677. And the rest became afraid, signifies the disturbance of mind and turning away of those who were to some extent spiritual. This is evident from the signification of "the rest," as being those who had not been merely external and natural, but also to some extent internal and spiritual (of which presently); also from the signification of "to become afraid," as being to be disturbed in mind and to be turned away from those who have been merely natural, and thus in mere falsities and evils.
 That "to become afraid" signifies such disturbance and turning away will be seen below. In the first place, let something be said about those who are meant by "the rest that became afraid and gave glory to the God of heaven," as being not merely natural, but also to some extent spiritual. For when from those who are merely natural the truths of good that resided in their externals are taken away, they are not disturbed by the influx of falsities and evils from hell, still less do they turn away; for their proper thought and will, which has been interiorly concealed with them, consists of mere falsities and evils therefrom and of evils and falsities therefrom; and when they are in these they are enraged against truths and goods, and thence are eager to destroy them. This is why the evil, when they are no longer in externals, are not afraid of evils and falsities, or even of hell, for these belong to their love, consequently to the delights of their life. But it is not so with those who are also spiritual; these are disturbed in mind and become afraid when they are infested by evils and falsities, which takes place when they are among the evil; for they fear the loss of their spiritual life, respecting which they are disturbed in mind and are alarmed, and supplicate the Lord for aid, and turn themselves away from the evil.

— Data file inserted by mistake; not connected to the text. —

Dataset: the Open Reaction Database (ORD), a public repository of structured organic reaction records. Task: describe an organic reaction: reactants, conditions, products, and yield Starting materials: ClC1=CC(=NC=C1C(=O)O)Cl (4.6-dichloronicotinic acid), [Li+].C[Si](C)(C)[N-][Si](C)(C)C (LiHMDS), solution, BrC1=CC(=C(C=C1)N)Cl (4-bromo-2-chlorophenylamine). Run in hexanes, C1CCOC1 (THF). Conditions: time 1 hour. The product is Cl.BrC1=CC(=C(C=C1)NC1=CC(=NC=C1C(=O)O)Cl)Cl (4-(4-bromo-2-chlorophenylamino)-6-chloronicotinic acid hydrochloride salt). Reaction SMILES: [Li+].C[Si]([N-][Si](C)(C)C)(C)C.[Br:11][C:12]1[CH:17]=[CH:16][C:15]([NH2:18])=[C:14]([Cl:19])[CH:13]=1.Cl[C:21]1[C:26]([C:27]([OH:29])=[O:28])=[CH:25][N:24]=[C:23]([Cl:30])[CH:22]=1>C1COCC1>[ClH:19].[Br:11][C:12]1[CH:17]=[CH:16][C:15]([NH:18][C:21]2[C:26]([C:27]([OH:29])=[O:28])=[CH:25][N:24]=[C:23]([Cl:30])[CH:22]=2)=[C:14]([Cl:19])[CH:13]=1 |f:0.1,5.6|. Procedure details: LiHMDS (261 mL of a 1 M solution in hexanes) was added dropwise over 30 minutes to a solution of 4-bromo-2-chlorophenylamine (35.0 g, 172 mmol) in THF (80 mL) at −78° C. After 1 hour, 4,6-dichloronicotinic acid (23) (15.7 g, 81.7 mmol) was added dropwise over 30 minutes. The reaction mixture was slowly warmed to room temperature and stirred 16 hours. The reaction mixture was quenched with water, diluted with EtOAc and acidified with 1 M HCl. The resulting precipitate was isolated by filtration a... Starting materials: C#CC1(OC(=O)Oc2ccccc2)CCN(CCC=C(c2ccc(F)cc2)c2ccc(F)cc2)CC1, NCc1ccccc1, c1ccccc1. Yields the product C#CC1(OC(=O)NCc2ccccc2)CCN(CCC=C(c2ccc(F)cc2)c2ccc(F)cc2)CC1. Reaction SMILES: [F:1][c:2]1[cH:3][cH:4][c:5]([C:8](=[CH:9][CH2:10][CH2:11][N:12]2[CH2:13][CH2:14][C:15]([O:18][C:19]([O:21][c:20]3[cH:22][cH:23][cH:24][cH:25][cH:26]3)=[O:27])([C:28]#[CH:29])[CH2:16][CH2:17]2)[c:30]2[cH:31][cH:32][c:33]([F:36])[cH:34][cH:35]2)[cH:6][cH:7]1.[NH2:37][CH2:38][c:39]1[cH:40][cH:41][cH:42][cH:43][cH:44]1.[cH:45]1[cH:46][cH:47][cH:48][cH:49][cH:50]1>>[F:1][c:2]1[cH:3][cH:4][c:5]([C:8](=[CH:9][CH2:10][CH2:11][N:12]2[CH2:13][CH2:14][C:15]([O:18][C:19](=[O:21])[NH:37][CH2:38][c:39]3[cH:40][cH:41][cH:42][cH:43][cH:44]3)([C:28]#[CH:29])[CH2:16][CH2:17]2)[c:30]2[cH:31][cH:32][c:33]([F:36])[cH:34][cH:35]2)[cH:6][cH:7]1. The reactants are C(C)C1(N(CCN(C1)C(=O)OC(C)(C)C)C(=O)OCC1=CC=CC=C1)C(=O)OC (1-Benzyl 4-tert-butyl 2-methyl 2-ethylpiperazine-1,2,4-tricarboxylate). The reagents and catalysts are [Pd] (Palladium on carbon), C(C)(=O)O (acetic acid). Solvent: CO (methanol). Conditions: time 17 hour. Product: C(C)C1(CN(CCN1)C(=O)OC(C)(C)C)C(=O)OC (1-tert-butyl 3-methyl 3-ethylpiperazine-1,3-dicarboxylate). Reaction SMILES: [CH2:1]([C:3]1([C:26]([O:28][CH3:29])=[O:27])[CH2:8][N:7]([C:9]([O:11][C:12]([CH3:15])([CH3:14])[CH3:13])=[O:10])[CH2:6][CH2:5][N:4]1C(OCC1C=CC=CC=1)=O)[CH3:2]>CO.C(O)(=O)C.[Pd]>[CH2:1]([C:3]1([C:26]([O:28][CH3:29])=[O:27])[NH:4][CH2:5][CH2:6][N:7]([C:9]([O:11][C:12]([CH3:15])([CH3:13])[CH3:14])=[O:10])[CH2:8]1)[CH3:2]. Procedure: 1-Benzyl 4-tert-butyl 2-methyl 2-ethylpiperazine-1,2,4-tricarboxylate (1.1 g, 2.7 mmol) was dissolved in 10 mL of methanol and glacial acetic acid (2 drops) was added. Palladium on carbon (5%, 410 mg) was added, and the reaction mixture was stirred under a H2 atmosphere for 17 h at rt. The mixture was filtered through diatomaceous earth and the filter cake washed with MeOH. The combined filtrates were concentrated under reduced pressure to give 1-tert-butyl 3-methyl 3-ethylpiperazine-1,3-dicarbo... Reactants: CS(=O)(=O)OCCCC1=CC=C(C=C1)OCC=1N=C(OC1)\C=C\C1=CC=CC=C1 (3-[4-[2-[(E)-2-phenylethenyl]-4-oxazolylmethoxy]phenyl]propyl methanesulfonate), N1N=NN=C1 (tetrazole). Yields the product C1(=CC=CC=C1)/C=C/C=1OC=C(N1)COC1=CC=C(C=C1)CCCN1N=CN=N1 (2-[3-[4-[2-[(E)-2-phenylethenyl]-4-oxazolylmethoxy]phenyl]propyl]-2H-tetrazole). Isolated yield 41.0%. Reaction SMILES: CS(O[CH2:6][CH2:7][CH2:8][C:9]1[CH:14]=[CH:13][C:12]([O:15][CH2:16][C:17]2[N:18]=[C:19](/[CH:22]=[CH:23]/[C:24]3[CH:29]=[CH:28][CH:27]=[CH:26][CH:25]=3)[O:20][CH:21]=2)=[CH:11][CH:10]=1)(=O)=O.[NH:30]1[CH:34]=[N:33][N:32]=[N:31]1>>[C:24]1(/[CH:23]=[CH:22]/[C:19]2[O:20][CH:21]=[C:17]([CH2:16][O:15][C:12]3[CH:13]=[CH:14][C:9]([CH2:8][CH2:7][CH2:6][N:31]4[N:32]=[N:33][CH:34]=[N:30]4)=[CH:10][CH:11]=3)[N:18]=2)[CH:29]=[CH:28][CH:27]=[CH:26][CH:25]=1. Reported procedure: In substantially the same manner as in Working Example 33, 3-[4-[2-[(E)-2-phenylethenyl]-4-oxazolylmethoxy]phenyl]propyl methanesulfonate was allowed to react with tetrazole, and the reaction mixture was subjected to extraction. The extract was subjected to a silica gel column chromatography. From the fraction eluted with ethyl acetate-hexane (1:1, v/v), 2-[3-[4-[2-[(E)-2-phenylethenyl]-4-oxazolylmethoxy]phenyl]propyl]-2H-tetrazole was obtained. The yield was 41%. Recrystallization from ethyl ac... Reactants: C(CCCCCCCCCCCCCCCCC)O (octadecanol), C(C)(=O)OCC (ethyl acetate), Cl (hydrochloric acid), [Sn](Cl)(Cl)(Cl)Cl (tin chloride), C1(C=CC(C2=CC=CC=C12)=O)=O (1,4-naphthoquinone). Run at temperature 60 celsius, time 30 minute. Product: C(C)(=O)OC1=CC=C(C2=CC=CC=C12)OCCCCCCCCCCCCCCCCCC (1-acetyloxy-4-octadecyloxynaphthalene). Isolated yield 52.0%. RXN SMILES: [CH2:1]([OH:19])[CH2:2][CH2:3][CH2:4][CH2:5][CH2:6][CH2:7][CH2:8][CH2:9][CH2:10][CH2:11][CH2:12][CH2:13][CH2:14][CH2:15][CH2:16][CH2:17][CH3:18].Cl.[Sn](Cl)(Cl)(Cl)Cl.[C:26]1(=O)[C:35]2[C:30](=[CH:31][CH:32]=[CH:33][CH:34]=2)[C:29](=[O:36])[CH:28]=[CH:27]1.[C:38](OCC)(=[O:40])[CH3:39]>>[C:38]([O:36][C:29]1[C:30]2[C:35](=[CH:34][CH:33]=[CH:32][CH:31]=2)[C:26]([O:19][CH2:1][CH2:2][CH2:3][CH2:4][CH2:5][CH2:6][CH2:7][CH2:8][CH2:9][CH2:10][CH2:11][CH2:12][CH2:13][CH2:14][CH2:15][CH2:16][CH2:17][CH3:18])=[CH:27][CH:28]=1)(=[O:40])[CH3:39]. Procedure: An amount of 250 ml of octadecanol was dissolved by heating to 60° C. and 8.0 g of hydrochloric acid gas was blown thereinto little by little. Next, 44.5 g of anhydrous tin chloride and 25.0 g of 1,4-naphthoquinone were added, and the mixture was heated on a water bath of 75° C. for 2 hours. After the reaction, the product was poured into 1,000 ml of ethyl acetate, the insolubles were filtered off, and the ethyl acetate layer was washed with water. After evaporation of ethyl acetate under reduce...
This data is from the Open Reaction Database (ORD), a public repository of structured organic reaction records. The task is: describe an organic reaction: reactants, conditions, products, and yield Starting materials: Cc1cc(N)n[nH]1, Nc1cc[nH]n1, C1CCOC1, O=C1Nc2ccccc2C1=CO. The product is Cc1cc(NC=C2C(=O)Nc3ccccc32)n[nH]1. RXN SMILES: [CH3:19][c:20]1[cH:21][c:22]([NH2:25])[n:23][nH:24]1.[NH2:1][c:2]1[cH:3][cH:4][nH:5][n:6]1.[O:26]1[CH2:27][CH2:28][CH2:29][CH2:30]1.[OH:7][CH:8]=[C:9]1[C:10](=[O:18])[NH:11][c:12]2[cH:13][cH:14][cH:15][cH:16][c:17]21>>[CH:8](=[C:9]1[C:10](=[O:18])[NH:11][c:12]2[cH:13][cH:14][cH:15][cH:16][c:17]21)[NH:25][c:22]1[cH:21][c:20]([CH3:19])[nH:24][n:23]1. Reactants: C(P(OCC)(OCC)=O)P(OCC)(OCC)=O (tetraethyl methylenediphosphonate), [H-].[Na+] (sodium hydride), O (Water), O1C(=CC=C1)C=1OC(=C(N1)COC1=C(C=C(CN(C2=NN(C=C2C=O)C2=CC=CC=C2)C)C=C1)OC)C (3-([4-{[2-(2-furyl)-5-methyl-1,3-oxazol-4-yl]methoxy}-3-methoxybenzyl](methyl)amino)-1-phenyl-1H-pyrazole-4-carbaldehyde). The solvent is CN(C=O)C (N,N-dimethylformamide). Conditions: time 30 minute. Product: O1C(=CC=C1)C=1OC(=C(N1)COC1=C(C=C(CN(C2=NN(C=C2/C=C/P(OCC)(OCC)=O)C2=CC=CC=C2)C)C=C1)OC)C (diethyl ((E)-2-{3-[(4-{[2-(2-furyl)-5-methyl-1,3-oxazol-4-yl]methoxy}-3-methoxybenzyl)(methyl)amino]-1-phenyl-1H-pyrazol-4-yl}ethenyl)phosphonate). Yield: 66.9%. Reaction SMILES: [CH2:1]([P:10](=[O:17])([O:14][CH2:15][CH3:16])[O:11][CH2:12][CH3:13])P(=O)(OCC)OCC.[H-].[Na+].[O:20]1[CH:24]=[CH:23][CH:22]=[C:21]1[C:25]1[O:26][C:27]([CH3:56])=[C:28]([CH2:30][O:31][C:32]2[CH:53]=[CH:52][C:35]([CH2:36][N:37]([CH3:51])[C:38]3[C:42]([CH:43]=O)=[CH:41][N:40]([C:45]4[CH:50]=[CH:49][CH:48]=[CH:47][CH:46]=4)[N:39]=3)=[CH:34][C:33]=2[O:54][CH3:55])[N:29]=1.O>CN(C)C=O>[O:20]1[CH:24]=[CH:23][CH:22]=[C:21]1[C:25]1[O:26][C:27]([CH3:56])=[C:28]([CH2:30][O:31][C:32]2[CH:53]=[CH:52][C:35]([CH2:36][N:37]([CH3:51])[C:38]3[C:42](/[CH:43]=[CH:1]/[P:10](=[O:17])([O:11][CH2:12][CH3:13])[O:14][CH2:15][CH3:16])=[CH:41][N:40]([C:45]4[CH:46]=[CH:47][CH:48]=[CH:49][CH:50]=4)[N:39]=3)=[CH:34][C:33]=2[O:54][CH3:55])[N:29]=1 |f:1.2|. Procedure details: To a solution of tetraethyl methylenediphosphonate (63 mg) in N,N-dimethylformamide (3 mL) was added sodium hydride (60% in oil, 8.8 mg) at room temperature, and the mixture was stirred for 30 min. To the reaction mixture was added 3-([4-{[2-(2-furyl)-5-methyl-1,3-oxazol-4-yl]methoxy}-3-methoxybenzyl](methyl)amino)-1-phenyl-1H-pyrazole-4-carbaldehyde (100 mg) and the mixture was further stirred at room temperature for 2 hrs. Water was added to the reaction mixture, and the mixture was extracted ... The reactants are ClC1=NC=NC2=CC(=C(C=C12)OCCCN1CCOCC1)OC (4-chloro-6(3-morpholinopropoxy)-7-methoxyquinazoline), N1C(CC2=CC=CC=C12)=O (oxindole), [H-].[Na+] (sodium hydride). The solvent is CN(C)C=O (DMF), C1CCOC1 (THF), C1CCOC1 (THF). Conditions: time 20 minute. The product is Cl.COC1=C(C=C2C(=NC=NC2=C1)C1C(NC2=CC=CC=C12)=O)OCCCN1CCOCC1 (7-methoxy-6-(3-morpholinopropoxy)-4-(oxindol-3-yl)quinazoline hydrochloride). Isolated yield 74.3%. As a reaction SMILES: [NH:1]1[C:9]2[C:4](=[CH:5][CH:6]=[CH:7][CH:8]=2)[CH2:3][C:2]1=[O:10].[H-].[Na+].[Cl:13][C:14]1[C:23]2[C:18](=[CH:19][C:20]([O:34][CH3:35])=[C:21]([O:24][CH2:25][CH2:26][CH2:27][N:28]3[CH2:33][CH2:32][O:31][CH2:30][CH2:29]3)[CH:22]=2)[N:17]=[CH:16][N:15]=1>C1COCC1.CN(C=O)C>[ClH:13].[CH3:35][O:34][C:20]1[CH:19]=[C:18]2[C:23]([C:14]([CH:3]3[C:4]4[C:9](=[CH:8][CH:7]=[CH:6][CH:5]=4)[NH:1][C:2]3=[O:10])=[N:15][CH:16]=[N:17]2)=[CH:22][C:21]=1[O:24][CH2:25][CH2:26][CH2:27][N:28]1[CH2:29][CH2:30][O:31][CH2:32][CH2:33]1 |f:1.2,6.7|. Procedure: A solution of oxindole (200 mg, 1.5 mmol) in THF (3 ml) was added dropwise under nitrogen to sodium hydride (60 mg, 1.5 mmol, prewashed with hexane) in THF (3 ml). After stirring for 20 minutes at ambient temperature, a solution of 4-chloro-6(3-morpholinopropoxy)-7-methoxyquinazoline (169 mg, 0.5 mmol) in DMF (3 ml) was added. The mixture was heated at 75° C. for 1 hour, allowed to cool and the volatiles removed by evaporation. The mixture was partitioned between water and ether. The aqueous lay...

When societies in the spiritual world are purified, which takes place whenever those who are evil, especially hypocrites, have insinuated themselves into them, and mingled themselves with the good there (the signs of whose presence are an obscuration of the understanding, a loss of the perception of good, a dullness of the affection of truth, and the like), then influx is let in from hell, at which the evil rejoice, but the good are disturbed in mind, and turn themselves away; thus there is a separation, and those who become afraid and turn themselves away are preserved, while the rest are cast out. Thence it is clear why it is that it is said that some "became afraid," and why this signifies the disturbance of mind and turning away of those who are to some extent spiritual.